Many writers in construction management have been considered purchasing strategies in the construction industry as short-term and arms-length. However, a different picture is portrayed in the manufacturing industry, where purchasing strategies are often long-term to secure supply for production. Industrialized building is at crossroads between construction and manufacturing, which raises the question of what purchasing strategies are applied. The purpose of this study is to investigate how the Kraljic model (1983) can be applied in industrialized housing. The purchasing strategies were studied through interviews with three top managers at three different timber-housing manufacturers in northern Sweden. Industrialized housing manufacturers can take advantage of standardized construction systems and secure production flows that eliminate waste and improve quality. Evidence proves that long-term relationships similar to those in the manufacturing industry also exist in the construction industry regarding factory production. An analysis of these strategies suggests that the total product offer in terms of customization, including logistic services, plays an important role in choosing a supplier to satisfy the needs of efficient production. A new model is developed regarding the effectiveness of the purchasing strategies on the production process, where products are classified according to value-in-production instead of their monetary value.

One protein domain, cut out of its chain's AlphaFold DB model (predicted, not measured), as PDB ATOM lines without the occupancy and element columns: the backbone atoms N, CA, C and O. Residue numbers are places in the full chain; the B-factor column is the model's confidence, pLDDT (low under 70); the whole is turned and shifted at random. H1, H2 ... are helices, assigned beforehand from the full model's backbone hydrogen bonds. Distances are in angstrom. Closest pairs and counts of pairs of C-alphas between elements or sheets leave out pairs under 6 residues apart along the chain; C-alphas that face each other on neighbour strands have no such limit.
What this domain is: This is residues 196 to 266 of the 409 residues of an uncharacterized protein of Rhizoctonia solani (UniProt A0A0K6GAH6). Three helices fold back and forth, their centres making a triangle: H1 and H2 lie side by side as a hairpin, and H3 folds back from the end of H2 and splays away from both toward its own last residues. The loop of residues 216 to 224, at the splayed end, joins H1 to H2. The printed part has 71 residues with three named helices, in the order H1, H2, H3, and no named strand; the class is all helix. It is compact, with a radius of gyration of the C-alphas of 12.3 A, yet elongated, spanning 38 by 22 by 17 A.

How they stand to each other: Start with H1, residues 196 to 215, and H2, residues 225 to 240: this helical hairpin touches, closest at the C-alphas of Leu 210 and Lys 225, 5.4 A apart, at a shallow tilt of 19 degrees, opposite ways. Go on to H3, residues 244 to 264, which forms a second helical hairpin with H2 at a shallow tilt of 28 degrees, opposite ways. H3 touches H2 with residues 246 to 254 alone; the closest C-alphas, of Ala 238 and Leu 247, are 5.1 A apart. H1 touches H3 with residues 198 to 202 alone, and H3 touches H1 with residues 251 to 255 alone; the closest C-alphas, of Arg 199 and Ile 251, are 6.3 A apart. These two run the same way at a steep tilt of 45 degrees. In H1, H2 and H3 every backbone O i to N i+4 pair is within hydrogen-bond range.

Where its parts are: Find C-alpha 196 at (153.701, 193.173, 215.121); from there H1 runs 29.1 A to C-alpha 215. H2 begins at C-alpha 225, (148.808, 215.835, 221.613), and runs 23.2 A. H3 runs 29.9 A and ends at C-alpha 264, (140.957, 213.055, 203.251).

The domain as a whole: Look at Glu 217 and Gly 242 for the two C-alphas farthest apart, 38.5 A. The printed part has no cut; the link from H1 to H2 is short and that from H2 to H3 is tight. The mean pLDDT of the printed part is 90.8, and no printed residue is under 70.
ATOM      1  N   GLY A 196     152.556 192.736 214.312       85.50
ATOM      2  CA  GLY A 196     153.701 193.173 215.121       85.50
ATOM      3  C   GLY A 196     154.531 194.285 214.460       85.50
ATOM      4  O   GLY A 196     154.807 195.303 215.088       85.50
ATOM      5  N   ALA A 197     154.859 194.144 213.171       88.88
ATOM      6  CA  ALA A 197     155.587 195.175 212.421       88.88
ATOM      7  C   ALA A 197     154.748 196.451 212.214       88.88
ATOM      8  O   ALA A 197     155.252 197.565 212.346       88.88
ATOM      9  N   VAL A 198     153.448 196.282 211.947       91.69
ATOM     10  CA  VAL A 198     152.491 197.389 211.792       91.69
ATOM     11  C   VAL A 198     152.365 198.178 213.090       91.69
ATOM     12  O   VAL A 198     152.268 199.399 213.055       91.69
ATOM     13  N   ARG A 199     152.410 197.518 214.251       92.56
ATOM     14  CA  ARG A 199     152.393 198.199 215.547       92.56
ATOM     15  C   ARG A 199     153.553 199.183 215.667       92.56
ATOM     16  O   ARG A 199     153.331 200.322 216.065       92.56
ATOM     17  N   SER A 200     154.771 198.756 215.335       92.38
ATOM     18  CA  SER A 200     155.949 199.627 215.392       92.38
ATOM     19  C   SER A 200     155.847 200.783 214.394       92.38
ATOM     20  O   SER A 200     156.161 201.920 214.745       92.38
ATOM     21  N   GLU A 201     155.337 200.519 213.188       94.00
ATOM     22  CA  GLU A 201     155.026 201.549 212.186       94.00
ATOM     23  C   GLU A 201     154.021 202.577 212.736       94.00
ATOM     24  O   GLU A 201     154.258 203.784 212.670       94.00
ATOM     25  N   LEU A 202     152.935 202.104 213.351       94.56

• 10.
    Sandberg, Erik
    et al.
    Linköping University, Department of Management and Engineering, Logistics Management. Linköping University, The Institute of Technology.
    Bildsten, Louise
    Linköping University, Department of Management and Engineering, Industrial Marketing and Industrial Economics. Linköping University, The Institute of Technology.
    Coordination and waste in industrialised housing2011In: Construction Innovation, ISSN 1471-4175, E-ISSN 1477-0857, Vol. 11, no 1, p. 77-91Article in journal (Refereed)
    Abstract [en]